A new cellar was completed here in time for the 2011 harvest, with a combination of stainless steel and concrete tanks, of varying sizes. The barrels come from Lafite’s own cooperage, located not far from the property.
In addition to its 110 hectares of vines, the estate has 300 hectares of woods and marshes. The team consider this to be an integral part of the ecosystem.
Pauillac is the aristocrat of the Médoc boasting boasting 75 percent of the region’s First Growths and with Grand Cru Classés representing 84 percent of Pauillac's production.
For a small town, surrounded by so many familiar and regal names, Pauillac imparts a slightly seedy impression. There are no grand hotels or restaurants – with the honourable exception of the establishments owned by Jean-Michel Cazes – rather a small port and yacht harbour, and a dominant petrochemical plant.
Yet outside the town, , there is arguably the greatest concentration of fabulous vineyards throughout all Bordeaux, including three of the five First Growths. Bordering St Estèphe to the north and St Julien to the south, Pauillac has fine, deep gravel soils with important iron and marl deposits, and a subtle, softly-rolling landscape, cut by a series of small streams running into the Gironde. The vineyards are located on two gravel-rich plateaux, one to the northwest of the town of Pauillac and the other to the south, with the vines reaching a greater depth than anywhere else in the Médoc.
Pauillac's first growths each have their own unique characteristics; Lafite Rothschild, tucked in the northern part of Pauillac on the St Estèphe border, produces Pauillac's most aromatically complex and subtly-flavoured wine. Mouton Rothschild's vineyards lie on a well-drained gravel ridge and - with its high percentage of Cabernet Sauvignon - can produce (in its best years) Pauillac's most decadently rich, fleshy and exotic wine.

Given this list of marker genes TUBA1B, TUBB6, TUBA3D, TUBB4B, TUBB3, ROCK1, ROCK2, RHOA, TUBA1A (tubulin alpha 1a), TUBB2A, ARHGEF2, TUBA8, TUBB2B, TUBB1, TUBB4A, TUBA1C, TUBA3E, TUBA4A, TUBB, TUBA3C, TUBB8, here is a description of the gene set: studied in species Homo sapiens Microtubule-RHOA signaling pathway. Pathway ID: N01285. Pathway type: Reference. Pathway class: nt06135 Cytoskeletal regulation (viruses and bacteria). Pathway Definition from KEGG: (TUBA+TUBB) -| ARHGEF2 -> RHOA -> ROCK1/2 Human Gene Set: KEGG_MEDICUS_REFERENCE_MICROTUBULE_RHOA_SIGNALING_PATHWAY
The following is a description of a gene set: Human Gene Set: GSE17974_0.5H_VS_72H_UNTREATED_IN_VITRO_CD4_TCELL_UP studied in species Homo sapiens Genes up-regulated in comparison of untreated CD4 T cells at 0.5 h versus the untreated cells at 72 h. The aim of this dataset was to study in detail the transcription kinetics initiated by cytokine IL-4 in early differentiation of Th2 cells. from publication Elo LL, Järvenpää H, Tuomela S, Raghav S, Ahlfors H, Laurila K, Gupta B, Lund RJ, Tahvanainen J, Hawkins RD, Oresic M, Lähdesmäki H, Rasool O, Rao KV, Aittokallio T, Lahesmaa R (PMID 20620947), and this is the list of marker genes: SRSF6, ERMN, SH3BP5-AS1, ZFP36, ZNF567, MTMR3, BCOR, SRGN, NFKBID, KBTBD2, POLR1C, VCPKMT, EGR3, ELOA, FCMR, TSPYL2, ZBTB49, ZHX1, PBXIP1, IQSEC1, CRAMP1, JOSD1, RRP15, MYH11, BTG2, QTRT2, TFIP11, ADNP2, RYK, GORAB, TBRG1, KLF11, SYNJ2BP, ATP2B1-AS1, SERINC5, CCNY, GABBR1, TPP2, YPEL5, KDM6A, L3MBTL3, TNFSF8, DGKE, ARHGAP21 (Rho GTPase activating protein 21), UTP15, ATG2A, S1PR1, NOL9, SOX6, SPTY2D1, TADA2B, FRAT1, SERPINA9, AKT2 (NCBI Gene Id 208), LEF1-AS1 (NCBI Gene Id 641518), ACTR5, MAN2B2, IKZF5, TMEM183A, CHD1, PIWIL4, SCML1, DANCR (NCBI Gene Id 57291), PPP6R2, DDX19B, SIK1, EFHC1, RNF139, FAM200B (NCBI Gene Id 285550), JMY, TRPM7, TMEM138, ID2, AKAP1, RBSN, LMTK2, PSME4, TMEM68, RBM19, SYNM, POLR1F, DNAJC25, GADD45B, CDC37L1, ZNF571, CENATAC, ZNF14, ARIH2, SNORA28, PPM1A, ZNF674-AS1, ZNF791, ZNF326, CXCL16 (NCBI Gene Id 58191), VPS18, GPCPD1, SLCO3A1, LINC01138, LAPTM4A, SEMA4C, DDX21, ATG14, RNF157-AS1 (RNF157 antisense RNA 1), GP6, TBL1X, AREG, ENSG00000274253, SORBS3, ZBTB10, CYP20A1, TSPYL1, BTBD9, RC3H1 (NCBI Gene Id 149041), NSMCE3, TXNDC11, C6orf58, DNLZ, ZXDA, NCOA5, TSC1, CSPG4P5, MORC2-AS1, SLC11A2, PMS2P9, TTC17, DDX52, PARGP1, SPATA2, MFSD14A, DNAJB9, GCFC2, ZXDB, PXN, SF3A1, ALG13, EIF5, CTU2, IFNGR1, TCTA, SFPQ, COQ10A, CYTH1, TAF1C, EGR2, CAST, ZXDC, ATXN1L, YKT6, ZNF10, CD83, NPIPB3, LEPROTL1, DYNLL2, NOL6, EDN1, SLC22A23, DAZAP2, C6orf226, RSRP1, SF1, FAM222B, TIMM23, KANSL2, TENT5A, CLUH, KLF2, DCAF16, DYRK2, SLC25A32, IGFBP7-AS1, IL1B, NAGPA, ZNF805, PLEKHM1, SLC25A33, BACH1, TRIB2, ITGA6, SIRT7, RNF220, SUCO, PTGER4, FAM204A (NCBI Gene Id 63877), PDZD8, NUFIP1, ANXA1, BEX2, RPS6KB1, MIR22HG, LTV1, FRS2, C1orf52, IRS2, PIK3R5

Latour, arguably Bordeaux's most consistent First Growth, is located in southern Pauillac next to St Julien. Its soil is gravel-rich with superb drainage, and Latour's vines penetrate as far as five metres into the soil. It produces perhaps the most long-lived wines of the Médoc.
Ch. Lafite-Rothschild, Ch. Latour, Ch. Mouton-Rothschild, Ch. Pichon-Longueville Baron, Ch. Pichon Longueville Comtesse de Lalande, Ch. Lynch-Bages, Ch. Grand-Puy-Lacoste, Ch, Pontet-Canet, Les Forts de Latour, Ch. Haut-Batailley, Ch. Batailley, Ch. Haut-Bages Libéral.
Cabernet Sauvignon Blend
Cabernet Sauvignon lends itself particularly well in blends with Merlot. This is actually the archetypal Bordeaux blend, though in different proportions in the sub-regions and sometimes topped up with Cabernet Franc, Malbec, and Petit Verdot.
In the Médoc and Graves the percentage of Cabernet Sauvignon in the blend can range from 95% (Mouton-Rothschild) to as low as 40%. It is particularly suited to the dry, warm, free- draining, gravel-rich soils and is responsible for the redolent cassis characteristics as well as the depth of colour, tannic structure and pronounced acidity of Médoc wines. However 100% Cabernet Sauvignon wines can be slightly hollow-tasting in the middle palate and Merlot with its generous, fleshy fruit flavours acts as a perfect foil by filling in this cavity.
In St-Emilion and Pomerol, the blends are Merlot dominated as Cabernet Sauvignon can struggle to ripen there - when it is included, it adds structure and body to the wine. Sassicaia is the most famous Bordeaux blend in Italy and has spawned many imitations, whereby the blend is now firmly established in the New World and particularly in California and Australia.